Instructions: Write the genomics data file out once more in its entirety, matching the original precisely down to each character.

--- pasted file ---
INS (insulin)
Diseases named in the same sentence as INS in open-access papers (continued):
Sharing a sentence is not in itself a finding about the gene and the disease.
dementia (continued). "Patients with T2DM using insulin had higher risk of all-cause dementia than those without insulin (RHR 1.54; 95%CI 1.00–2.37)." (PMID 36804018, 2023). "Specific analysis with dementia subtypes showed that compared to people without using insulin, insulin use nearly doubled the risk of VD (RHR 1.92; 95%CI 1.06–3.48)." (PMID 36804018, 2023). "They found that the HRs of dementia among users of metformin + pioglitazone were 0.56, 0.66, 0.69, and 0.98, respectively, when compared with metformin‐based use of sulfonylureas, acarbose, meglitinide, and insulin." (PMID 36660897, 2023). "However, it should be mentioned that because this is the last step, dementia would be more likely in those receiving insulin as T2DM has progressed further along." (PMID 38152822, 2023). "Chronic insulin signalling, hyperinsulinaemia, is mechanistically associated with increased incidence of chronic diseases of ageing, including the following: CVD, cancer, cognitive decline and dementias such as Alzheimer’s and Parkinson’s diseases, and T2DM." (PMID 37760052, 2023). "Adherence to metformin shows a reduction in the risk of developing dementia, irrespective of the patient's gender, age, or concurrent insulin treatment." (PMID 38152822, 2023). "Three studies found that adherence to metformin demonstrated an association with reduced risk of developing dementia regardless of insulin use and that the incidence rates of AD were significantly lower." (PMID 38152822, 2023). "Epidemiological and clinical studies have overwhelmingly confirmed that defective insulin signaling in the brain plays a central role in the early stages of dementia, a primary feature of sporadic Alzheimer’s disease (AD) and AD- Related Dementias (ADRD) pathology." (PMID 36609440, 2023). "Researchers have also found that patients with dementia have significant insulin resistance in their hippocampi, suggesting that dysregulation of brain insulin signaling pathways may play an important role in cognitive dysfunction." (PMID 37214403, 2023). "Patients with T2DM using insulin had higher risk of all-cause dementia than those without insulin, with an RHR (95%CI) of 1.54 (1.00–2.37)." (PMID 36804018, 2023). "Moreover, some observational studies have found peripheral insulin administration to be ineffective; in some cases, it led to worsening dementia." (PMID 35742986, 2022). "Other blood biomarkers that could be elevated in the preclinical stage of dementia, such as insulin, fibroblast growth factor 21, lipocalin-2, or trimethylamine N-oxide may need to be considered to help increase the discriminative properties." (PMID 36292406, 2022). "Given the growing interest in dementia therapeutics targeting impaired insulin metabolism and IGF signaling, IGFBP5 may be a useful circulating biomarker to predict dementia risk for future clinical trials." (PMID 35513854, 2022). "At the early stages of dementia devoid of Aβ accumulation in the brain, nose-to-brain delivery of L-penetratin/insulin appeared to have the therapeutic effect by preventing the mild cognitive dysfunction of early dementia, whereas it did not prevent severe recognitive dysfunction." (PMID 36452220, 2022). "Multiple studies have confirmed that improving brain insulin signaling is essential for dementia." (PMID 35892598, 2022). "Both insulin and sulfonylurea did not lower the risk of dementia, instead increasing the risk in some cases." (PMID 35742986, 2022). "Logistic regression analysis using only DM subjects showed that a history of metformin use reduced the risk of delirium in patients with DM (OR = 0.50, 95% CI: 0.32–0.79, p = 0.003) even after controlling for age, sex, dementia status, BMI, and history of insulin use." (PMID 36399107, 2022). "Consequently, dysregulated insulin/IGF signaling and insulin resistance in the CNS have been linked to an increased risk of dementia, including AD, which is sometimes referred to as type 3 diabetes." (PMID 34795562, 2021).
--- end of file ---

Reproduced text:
INS (insulin)
Diseases named in the same sentence as INS in open-access papers (continued):
Sharing a sentence is not in itself a finding about the gene and the disease.
dementia (continued). "Patients with T2DM using insulin had higher risk of all-cause dementia than those without insulin (RHR 1.54; 95%CI 1.00–2.37)." (PMID 36804018, 2023). "Specific analysis with dementia subtypes showed that compared to people without using insulin, insulin use nearly doubled the risk of VD (RHR 1.92; 95%CI 1.06–3.48)." (PMID 36804018, 2023). "They found that the HRs of dementia among users of metformin + pioglitazone were 0.56, 0.66, 0.69, and 0.98, respectively, when compared with metformin‐based use of sulfonylureas, acarbose, meglitinide, and insulin." (PMID 36660897, 2023). "However, it should be mentioned that because this is the last step, dementia would be more likely in those receiving insulin as T2DM has progressed further along." (PMID 38152822, 2023). "Chronic insulin signalling, hyperinsulinaemia, is mechanistically associated with increased incidence of chronic diseases of ageing, including the following: CVD, cancer, cognitive decline and dementias such as Alzheimer’s and Parkinson’s diseases, and T2DM." (PMID 37760052, 2023). "Adherence to metformin shows a reduction in the risk of developing dementia, irrespective of the patient's gender, age, or concurrent insulin treatment." (PMID 38152822, 2023). "Three studies found that adherence to metformin demonstrated an association with reduced risk of developing dementia regardless of insulin use and that the incidence rates of AD were significantly lower." (PMID 38152822, 2023). "Epidemiological and clinical studies have overwhelmingly confirmed that defective insulin signaling in the brain plays a central role in the early stages of dementia, a primary feature of sporadic Alzheimer’s disease (AD) and AD- Related Dementias (ADRD) pathology." (PMID 36609440, 2023). "Researchers have also found that patients with dementia have significant insulin resistance in their hippocampi, suggesting that dysregulation of brain insulin signaling pathways may play an important role in cognitive dysfunction." (PMID 37214403, 2023). "Patients with T2DM using insulin had higher risk of all-cause dementia than those without insulin, with an RHR (95%CI) of 1.54 (1.00–2.37)." (PMID 36804018, 2023). "Moreover, some observational studies have found peripheral insulin administration to be ineffective; in some cases, it led to worsening dementia." (PMID 35742986, 2022). "Other blood biomarkers that could be elevated in the preclinical stage of dementia, such as insulin, fibroblast growth factor 21, lipocalin-2, or trimethylamine N-oxide may need to be considered to help increase the discriminative properties." (PMID 36292406, 2022). "Given the growing interest in dementia therapeutics targeting impaired insulin metabolism and IGF signaling, IGFBP5 may be a useful circulating biomarker to predict dementia risk for future clinical trials." (PMID 35513854, 2022). "At the early stages of dementia devoid of Aβ accumulation in the brain, nose-to-brain delivery of L-penetratin/insulin appeared to have the therapeutic effect by preventing the mild cognitive dysfunction of early dementia, whereas it did not prevent severe recognitive dysfunction." (PMID 36452220, 2022). "Multiple studies have confirmed that improving brain insulin signaling is essential for dementia." (PMID 35892598, 2022). "Both insulin and sulfonylurea did not lower the risk of dementia, instead increasing the risk in some cases." (PMID 35742986, 2022). "Logistic regression analysis using only DM subjects showed that a history of metformin use reduced the risk of delirium in patients with DM (OR = 0.50, 95% CI: 0.32–0.79, p = 0.003) even after controlling for age, sex, dementia status, BMI, and history of insulin use." (PMID 36399107, 2022). "Consequently, dysregulated insulin/IGF signaling and insulin resistance in the CNS have been linked to an increased risk of dementia, including AD, which is sometimes referred to as type 3 diabetes." (PMID 34795562, 2021).